Growing fears over Britons radicalised in Syrian conflict


Paul Peachey
Sunday 16 February 2014 20:13 GMT
Rebel fighters in the eastern Syrian town of Deir Ezzor yesterday
Rebel fighters in the eastern Syrian town of Deir Ezzor yesterday (Getty Images)

Britons travelling to Syria with amateur aid convoys are at threat of becoming radicalised by terrorist groups and should stay at home, a Government minister has warned.

The return to Britain of armed, trained and dangerous fighters from conflict in the Middle Eastern state will be a significant threat for the foreseeable future, said James Brokenshire, the Home Office minister responsible for security. Senior officials have highlighted the threat from groups travelling to Syria determined to fight and those who go with the intention of taking humanitarian aid but become radicalised while they are there.

It follows the case of the suicide bomber Abdul Waheed Majeed, 41, who is believed to have driven a lorry filled with explosives into a prison in Aleppo earlier this month in an attempt to release hundreds of prisoners. He entered the country with an aid convoy after his mosque in Crawley had raised tens of thousands of pounds to help refugees, and made the journey in a fleet of old ambulances.

A report in The Sunday Times on Sunday cited senior security officials as saying that 250 jihadists had returned to Britain after training and fighting in Syria, described as the world’s No 1 jihadist destination. Officials have said that Britons in the “low hundreds” have travelled to Syria to join up to 2,000 European-based fighters where al-Qa’ida-linked groups, Jabhat al-Nusra and the Islamic State of Iraq and the Levant are active.

Police and security services are monitoring passengers on flights in and out of the region and senior police have warned that people are at threat of arrest on their return. In January, 16 people were arrested for suspected terror offences linked to Syria. That number represents two-thirds of the total for the whole of 2013.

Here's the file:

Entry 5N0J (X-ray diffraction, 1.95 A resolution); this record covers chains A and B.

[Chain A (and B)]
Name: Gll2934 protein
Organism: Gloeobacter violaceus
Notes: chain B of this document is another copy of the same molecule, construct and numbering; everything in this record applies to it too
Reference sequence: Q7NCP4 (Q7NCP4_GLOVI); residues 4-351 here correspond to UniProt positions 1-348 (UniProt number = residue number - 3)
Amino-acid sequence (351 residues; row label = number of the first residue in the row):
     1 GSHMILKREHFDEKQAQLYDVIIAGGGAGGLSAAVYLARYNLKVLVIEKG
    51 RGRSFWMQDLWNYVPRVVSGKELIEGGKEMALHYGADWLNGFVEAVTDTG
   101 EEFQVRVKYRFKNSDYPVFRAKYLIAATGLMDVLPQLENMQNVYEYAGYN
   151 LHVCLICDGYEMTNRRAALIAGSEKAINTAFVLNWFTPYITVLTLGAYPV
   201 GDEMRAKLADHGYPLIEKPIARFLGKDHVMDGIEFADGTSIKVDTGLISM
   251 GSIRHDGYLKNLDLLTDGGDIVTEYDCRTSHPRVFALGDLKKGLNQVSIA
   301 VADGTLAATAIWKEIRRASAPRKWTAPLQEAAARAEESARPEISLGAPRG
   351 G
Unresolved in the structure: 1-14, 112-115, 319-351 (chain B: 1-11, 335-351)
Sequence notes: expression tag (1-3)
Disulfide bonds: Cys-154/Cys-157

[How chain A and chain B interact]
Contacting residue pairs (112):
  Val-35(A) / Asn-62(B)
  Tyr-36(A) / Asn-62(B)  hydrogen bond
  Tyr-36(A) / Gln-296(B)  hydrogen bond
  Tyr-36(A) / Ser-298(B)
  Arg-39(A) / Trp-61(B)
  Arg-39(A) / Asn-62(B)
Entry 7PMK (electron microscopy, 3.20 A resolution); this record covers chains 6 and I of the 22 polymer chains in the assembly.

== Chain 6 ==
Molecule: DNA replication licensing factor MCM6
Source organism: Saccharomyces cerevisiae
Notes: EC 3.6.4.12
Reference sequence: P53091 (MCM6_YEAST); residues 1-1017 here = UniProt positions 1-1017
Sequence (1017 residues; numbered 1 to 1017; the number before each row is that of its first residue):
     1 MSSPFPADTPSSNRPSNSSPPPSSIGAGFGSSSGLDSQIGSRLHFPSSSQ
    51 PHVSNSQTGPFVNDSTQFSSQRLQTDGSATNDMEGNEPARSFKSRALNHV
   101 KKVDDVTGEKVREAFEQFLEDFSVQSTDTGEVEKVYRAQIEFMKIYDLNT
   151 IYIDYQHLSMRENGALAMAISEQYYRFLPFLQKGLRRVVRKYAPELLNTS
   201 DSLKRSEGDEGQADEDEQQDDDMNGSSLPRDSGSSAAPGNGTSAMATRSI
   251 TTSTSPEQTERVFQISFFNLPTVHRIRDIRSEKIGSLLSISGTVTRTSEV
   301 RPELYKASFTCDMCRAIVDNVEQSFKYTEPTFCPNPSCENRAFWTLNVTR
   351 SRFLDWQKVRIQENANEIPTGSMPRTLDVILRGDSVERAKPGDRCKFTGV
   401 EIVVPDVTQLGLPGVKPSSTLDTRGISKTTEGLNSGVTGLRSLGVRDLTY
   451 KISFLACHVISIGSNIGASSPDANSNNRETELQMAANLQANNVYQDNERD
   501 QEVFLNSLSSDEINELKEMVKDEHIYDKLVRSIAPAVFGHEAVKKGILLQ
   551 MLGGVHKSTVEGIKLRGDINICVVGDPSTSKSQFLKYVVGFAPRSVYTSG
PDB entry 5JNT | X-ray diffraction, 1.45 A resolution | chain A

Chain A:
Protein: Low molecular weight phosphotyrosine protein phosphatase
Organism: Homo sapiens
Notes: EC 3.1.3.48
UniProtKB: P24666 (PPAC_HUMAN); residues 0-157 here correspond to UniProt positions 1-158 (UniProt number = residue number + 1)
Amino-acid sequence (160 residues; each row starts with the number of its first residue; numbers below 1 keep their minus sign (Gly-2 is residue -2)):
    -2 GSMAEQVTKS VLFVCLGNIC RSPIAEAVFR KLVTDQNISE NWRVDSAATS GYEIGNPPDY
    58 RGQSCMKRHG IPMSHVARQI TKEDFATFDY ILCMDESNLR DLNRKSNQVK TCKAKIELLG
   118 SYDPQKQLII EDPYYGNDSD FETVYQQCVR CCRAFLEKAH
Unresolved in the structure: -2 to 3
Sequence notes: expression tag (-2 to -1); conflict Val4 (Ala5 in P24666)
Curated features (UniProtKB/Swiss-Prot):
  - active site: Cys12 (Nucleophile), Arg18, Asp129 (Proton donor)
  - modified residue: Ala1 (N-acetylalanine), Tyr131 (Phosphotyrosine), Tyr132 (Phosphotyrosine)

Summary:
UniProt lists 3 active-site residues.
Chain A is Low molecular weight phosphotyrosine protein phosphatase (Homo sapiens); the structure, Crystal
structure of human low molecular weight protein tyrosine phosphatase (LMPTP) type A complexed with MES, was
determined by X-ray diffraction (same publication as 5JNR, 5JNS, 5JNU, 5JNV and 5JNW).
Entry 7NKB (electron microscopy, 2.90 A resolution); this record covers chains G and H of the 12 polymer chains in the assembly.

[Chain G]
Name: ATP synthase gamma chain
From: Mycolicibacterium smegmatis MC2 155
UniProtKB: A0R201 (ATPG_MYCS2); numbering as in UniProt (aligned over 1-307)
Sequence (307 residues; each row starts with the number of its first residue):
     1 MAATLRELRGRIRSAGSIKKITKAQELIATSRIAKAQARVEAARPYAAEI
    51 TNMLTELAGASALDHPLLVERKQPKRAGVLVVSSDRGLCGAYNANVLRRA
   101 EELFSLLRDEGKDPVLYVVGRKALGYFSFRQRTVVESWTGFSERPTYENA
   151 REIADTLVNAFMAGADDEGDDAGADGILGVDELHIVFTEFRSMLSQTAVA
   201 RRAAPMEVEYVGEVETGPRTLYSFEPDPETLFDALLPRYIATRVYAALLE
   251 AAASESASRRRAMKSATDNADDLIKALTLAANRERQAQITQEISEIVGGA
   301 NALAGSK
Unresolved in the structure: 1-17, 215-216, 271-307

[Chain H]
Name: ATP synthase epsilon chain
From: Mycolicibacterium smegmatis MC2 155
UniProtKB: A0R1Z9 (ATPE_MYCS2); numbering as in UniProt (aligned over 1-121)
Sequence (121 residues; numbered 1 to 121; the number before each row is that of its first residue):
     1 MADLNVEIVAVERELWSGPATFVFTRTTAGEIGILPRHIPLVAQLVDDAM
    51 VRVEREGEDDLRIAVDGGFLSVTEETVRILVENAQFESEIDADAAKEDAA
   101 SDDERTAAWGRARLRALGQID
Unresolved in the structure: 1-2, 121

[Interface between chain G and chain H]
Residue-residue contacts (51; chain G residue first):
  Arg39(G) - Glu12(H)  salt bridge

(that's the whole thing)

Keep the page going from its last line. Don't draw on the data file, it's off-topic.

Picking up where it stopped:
“The situation on the ground is such that people who might think that they’re going out for humanitarian purposes may get involved in situations that they simply had not contemplated,” Mr Brokenshire said on Sunday. “People may become involved in those terrorist organisations who are killing civilians, they may be radicalised when they are out there. It’s an extremely fluid picture.”

The head of Scotland Yard, Sir Bernard Hogan-Howe, said last week that there were concerns about a “surge of returns” of British fighters but said the timing could not be predicted. A major return is expected when one side gains sway in the conflict, which has left some 140,000 people dead, according to one rights group.

“Our biggest worry… is when they return they are radicalised, they may have military skills and they may have a network of people that allows them to get weapons,” said Sir Bernard.

Mr Brokenshire told the BBC that Britons motivated to help the plight of the Syrians should do it in the “right way” which was by “providing the financial support to recognised organisations that are able to deliver”.

However, following the failure of the latest peace talks, the Government said the UN had to respond urgently to address the humanitarian suffering in the country.

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